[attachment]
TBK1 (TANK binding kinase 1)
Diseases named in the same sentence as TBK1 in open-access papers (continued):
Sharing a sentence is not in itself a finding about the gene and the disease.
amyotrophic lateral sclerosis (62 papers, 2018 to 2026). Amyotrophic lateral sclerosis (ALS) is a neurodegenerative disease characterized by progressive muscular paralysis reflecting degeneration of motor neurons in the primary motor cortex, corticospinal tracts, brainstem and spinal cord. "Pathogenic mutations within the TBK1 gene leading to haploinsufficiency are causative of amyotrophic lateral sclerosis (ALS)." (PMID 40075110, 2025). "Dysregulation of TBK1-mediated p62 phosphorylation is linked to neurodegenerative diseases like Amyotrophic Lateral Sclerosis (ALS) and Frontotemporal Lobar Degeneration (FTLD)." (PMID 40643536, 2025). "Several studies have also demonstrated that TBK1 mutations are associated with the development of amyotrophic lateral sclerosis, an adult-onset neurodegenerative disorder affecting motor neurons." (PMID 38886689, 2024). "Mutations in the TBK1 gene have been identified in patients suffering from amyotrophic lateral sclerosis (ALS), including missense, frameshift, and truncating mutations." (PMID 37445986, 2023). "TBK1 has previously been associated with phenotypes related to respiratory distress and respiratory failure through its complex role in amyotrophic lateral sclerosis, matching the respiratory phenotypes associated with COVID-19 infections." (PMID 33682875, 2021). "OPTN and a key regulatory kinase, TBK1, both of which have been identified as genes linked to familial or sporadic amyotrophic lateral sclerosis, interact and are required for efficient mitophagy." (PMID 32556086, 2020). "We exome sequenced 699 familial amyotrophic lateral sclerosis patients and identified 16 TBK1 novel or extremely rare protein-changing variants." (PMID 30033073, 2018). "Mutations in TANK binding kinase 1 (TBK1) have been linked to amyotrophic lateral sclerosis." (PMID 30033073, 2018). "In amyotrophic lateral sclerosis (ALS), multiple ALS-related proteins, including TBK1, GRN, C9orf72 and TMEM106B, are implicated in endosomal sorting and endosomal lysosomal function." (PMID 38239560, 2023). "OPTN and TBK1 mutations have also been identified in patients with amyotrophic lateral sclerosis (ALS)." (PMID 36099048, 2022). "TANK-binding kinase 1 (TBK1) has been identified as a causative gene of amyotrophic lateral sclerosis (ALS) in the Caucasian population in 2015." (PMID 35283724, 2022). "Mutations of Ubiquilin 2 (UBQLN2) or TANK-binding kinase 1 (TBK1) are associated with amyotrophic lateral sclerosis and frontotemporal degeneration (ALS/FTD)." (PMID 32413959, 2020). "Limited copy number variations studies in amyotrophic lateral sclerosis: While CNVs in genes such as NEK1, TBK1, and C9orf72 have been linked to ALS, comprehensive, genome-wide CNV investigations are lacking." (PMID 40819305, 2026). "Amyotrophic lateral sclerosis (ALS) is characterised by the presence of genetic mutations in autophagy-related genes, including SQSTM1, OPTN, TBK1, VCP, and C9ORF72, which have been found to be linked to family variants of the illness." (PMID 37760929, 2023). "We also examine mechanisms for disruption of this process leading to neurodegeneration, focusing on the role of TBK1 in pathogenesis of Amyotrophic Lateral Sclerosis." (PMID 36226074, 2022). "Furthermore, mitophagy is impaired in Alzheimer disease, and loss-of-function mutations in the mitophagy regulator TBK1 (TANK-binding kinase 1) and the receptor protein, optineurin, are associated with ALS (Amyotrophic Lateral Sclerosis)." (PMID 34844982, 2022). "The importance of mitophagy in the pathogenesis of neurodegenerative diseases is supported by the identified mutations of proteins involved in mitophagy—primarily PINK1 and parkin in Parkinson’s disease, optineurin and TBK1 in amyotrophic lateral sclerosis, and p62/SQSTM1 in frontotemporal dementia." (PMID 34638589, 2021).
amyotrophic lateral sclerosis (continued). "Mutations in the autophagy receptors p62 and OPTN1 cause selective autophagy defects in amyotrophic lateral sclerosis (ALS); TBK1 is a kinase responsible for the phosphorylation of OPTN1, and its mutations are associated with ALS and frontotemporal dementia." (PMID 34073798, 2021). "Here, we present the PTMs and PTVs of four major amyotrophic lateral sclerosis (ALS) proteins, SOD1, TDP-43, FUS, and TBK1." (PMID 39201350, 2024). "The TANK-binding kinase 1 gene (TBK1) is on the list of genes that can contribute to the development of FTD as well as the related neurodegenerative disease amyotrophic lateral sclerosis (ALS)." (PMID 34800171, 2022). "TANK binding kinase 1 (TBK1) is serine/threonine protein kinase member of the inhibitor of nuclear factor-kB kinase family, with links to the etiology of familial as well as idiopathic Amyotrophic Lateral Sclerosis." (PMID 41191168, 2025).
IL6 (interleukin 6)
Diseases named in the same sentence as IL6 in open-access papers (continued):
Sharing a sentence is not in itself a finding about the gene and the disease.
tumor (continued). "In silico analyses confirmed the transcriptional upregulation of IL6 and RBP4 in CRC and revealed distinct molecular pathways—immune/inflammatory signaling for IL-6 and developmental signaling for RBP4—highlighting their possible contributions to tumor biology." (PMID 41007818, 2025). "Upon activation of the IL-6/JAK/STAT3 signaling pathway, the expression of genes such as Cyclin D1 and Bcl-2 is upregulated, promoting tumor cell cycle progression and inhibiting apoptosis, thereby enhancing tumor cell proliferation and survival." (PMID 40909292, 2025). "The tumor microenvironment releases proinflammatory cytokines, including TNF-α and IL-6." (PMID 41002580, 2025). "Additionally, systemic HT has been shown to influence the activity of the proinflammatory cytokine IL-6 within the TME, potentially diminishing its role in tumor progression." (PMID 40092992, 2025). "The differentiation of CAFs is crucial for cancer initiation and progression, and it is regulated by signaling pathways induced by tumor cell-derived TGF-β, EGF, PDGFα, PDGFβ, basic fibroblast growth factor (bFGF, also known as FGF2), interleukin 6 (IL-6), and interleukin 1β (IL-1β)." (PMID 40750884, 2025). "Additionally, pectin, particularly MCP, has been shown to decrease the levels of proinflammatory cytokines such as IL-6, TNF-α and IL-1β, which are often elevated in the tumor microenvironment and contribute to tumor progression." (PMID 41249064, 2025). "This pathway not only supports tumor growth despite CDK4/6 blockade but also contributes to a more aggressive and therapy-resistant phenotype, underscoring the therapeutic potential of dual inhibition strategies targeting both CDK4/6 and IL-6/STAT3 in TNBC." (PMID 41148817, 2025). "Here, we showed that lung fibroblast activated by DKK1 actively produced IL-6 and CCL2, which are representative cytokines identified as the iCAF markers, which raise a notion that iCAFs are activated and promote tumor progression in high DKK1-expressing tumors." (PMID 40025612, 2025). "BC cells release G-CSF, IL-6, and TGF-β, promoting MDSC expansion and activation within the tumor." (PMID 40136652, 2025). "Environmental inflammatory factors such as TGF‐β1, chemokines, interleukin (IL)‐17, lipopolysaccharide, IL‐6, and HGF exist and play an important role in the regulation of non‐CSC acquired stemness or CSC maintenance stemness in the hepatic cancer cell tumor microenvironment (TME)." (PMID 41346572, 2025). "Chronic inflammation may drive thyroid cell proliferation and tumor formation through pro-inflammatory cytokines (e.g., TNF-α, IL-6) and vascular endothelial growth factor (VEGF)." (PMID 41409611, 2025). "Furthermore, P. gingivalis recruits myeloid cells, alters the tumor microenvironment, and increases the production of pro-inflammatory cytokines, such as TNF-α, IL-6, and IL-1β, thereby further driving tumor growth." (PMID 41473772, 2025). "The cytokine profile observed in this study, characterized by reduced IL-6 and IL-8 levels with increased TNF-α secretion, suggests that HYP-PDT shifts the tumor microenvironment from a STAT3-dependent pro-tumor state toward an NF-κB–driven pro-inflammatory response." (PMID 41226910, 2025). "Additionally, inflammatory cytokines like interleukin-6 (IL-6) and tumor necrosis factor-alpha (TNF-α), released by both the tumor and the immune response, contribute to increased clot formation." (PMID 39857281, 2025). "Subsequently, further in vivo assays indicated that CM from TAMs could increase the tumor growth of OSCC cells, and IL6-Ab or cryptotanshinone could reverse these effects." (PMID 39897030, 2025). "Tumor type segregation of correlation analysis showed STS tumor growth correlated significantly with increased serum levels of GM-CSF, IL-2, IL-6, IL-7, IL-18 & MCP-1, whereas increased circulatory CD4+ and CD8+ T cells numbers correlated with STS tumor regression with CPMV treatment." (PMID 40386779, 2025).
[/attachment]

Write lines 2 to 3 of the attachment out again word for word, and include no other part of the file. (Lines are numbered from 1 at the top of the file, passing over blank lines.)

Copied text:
Diseases named in the same sentence as TBK1 in open-access papers (continued):
Sharing a sentence is not in itself a finding about the gene and the disease.